The Alishan Forest Railway

A Tourist Train Climb from the Plains Up to Alpine Country

TEXT / RICK CHARETTE
PHOTOS / VISION

Constructed over a century ago, this heritage narrow-gauge railway branch line, today plied by tourist trains, is one of just three steep-gradient alpine railways on the globe. The others are, no surprise, also located in exotic locations off the beaten tracks: a line in India that runs through the Darjeeling tea-plantation region and one in Chile-Argentina that traverses the high Andes.

Alishan Forest Railway

The famed Alishan National Scenic Area (www.ali-nsa.net) and the Alishan National Forest Recreation Area (recreation.forest.gov.tw) at its heart are in the high mountains due east of flatlands Chiayi City, featured in our main article in this issue. Instead of heading up to the region by highway, many choose the popular Alishan Forest Railway, an iconic tourist attraction. The ride begins at Chiayi Railway Station and ends in the forest recreation area, starting at 30m above sea level and climbing to 2,216m. It is 71.6km in length, and trains trundle through 47 tunnels and over 72 bridges on their way through changing subtropical, temperate, and alpine habitats. Period locomotives and carriages are used to heighten the experience for riders.

Chiayi Station
Train bound for Alishan at Chiayi Station

The Japanese opened this line in 1912 to bring Alishan’s prized cypress and cedar down to the plains, and passenger traffic was also handled. Trains travel 14.2km from Chiayi City along comparatively flat terrain before the long mountain climb begins. In one section they corkscrew around Mt. Duli, climbing hundreds of meters over 5km of track. From Pingzhena Station trains zigzag upward on Z-shaped switchbacks, reversing direction on each new section of line on an ascent up the face of another mountain. The Japanese decided this mountain was too big to use the Mt. Duli technique.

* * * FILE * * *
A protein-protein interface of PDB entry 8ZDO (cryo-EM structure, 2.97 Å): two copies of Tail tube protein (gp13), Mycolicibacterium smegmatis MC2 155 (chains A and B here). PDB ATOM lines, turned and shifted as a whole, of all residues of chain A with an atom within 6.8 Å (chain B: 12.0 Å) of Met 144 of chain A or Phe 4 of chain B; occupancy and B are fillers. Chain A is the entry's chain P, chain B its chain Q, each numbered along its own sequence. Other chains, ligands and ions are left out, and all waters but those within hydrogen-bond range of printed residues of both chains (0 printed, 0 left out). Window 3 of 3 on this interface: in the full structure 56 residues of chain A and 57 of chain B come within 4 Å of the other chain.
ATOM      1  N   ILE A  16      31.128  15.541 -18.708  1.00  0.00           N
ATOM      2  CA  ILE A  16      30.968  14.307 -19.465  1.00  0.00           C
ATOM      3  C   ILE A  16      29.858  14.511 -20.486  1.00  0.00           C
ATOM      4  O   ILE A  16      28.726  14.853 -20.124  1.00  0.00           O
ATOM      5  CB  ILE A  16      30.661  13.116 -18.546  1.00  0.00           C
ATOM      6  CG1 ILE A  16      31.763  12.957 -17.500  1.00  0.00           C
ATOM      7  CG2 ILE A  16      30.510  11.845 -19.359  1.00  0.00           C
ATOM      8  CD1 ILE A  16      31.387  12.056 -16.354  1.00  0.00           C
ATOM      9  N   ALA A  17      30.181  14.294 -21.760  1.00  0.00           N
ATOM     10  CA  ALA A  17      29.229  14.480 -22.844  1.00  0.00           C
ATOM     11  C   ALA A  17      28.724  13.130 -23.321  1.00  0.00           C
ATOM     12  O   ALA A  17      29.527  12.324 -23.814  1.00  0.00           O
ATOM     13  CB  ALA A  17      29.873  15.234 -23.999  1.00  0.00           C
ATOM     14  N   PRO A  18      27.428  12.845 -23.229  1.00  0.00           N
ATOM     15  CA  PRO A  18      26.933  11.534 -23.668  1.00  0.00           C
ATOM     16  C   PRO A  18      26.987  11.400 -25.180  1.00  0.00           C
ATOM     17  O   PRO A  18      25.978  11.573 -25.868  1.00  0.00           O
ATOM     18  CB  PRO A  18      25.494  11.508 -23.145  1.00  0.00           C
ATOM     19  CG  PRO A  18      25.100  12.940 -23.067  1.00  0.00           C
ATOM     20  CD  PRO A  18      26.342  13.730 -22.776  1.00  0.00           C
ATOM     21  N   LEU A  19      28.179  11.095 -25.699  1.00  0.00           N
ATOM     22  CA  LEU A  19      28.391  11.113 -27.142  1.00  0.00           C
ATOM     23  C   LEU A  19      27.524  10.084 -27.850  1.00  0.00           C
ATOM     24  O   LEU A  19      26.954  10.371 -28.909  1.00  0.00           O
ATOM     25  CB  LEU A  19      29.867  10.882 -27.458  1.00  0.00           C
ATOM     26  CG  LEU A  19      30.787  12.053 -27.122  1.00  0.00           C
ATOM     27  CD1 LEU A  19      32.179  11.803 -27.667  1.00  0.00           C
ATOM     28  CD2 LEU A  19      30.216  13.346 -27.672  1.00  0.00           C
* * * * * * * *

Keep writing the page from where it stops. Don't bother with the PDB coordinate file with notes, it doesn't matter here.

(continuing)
On its way to Alishan, the train crosses 72 bridges

For more information on the railway, including timetable/ticket info, visit www.forest.gov.tw/en and go to the “Alishan Forest Railway Ticketing System” section. Visit afrch.forest.gov.tw/en for a map showing all of the many stations, plus brief introductions on each, including elevation and distance markers. There is one other station in Chiayi City itself, Beimen Station, a wood-built station constructed by the Japanese that was the original launch-point for the line. There is one train each way daily on weekdays, three on weekends and holidays. The trains run a tight schedule, so riders may not disembark and reembark at any of the stations along the way.

Old Beimen Station
A beautiful building from the Japanese era

Fenqihu and Shizilu Stations

The station at the lovable little town of Fenqihu is at the 45.52km mark, elevation 1,403m. This compact settlement sits up on a mountain slope, the lowest buildings significantly below the highest, looking down into a deep basin formed between bracketing mountain hulks on the left and right.

The ride from Chiayi City to the base of the mountains is characterized by small farm plots, fruit trees cultivated on many. You are in Taiwan’s banana belt. After this, on the lower-mountain uphill climb, you’ll swish past such forest denizens as camphor trees, banyan trees, rubber figs, moso bamboo, and elephant grass. The trees sometimes crowd in so close their foliage “swishes” the carriage tops.